A photo journal by David Booth
Another full day. In the morning we crossed the city to meet with Dr. Hector Castaņeda, pastor of the San Juan Apostle Church, who spoke to us about the poor working conditions, the lack of workers' rights, the maquilas ("sweat shops"), and the corrupt legal system in Guatemala. He was exiled to Mexico for 8 years, and lived in USA for 15 years where he obtained his Ph.D. In 1985 he returned to Guatemala and worked for an independent maquila monitoring institution before becoming a pastor.
Reverend Dr. Hector Castaņeda.
The worst thing in Guatemala is the presence of a corrupt legal system from top to bottom. But this is just the fallout of what started in 1954. Since 1996, when the Peace Accords were signed, a democratic process started, but even that seems like a joke, and the only thing that is actually a little better are the infrastructures.
As for the situation of workers, the union system was just about destroyed from the 1970's on. A lot of people died during the union struggles; many others left for the US, Canada or Europe and never came back.
Most people that work in the maquilas come from the slums, and they usually get no support either from other laborers or from the unions. Maquilas workers have no rights and no legal protection. Therefore, their bosses can do whatever they want and treat them however they want. Because of the lack of resources, the workers cannot even push for a commission for labor rights when abuses occur. For example, a single mother that needs to support her family and work, has no choice other than putting her kids in day-care; the maquila is supposed to provide on-site day-care services, but they don't. So, when the mother is 15 minutes late because she had to walk very far to take her kids to relatives or another day-care, half of her day wage is deducted. This woman has no recourse.
Reverend Dr. Hector Castaņeda.
The Internal Department and the Labor Department are actually well aware of the maquilas situation. They are the ones that have the information about the owners: lack of access to basic on-site services, the illiteracy rate of the workers, etc. I do not know much now, because we are only allowed to go visit a few of the maquilas -- only those that not terrible, although they are still bad. A piece of information that is known though, is that most of the maquilas owners are Korean.
The workers' situation is really upsetting, and unfortunately there is no formal account of what their numbers are (the closest number is an estimate of 200,000 people in Guatemala City alone) or what are their wages, etc. Of course very few maquilas pay social security (although it is always deducted from the paychecks), so there are no records. The owners frequently keep two books: a real one and a public one. But even when the inspectors do come, they can be easily be paid off to keep silent.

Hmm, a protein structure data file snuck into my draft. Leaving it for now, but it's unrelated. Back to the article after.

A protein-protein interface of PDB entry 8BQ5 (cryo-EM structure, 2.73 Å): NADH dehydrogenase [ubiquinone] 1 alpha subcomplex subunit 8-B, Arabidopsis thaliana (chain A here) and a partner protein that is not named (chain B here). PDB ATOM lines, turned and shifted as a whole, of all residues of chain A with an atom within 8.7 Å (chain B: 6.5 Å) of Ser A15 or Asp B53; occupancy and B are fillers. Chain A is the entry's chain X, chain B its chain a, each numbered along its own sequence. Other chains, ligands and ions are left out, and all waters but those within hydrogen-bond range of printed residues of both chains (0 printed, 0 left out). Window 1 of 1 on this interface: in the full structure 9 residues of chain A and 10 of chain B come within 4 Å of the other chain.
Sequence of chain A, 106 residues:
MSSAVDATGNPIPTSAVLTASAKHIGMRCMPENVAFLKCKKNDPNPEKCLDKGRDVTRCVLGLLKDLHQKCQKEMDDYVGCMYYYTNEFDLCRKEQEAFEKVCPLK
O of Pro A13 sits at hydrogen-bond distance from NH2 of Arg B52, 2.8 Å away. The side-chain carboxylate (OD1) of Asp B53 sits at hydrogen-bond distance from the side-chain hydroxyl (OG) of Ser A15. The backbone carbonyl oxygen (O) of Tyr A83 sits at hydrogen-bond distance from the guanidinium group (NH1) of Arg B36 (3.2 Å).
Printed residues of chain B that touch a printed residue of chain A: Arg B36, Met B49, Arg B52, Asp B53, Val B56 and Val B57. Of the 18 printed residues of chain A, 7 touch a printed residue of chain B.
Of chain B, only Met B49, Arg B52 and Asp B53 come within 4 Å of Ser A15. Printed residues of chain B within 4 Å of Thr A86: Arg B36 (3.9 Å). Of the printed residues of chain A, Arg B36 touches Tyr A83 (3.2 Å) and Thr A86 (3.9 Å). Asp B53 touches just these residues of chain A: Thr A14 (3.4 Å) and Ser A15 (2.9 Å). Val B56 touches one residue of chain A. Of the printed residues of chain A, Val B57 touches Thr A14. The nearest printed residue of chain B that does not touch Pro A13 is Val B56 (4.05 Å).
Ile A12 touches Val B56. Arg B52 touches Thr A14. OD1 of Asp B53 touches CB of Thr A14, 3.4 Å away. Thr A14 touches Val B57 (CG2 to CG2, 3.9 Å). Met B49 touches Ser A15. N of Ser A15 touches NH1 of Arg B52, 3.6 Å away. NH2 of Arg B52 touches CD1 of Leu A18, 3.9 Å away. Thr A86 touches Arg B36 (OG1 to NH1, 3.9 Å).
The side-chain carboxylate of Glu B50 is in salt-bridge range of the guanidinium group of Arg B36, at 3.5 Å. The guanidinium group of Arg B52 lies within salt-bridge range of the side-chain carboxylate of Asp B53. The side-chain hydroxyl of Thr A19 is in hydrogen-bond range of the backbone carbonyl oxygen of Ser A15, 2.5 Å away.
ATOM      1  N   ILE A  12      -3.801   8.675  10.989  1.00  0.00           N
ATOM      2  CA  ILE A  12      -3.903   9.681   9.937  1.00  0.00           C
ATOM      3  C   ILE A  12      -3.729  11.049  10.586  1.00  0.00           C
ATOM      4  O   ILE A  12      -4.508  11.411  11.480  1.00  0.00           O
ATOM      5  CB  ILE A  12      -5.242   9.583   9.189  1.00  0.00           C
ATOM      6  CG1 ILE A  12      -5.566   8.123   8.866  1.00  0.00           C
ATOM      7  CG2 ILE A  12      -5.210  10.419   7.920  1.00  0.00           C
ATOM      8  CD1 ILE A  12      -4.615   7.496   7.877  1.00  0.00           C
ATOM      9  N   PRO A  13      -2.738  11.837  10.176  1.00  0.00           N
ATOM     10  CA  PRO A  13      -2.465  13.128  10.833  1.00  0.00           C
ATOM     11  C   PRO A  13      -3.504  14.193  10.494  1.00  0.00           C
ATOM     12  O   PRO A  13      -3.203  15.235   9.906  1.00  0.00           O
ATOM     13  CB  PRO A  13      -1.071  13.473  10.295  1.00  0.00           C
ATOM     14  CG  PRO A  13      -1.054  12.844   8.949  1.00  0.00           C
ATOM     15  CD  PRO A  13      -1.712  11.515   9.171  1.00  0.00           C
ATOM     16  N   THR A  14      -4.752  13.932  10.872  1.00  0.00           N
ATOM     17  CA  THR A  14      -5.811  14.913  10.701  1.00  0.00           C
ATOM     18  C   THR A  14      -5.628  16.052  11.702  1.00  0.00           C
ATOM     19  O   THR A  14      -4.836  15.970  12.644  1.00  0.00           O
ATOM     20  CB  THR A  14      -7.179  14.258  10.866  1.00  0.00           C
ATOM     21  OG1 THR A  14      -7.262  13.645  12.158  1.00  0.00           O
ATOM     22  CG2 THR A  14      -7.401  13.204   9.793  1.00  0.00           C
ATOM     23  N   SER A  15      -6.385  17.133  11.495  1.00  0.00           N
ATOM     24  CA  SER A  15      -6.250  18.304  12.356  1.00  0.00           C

Some American companies, pushed by public pressure, have done research and carried out studies on maquilas. However, they end up not liking the results, and playing with the numbers, since it is in their economic interest for the situation to stay the same. Some of these American companies also requested verification of codes of conduct, but these verifications were based on the agreement that the companies would own all of the information gathered and would still be able to make final decisions about its use. In this sense, US companies are very hypocritical, because they accuse the Koreans of violating workers' rights, when they do just the same.
Catherine (left) listens as my dad expresses his gratitude for being here -- both to hear Dr. Castaņeda speak so eloquently, and to see Guatemala with his own eyes.
The public and social systems need to be strengthened, and all international aid should be continued, even when the situation seems to get better, because the reality is that the Guatemalan people still have their hands tied. There was this man, Edgar Gutierrez, who used to be a true activist (he contributed to the REMHI report as well), but he was assigned to the Security Office, where he can be kept under control, and he's now being supervised by one of the men that is known to have been one of the worse oppressors during the war.
My role as a pastor is also difficult, because my congregation is very diverse: there are members of CASIF (chamber of commerce members and business men -- those that have the most power in Guatemala), Mayans, ex-army generals, activists and housewives. And I have to preach to them all, hoping that they will be touched by what I say. After all, the people that are part of the problem are also part of the solution. My main hope is that the next election will bring the left back in the presidency, but unfortunately Guatemalans are impressed by great speakers, and the leftist front-runners, although very intelligent, have been silenced for too many years.
[End of meeting notes]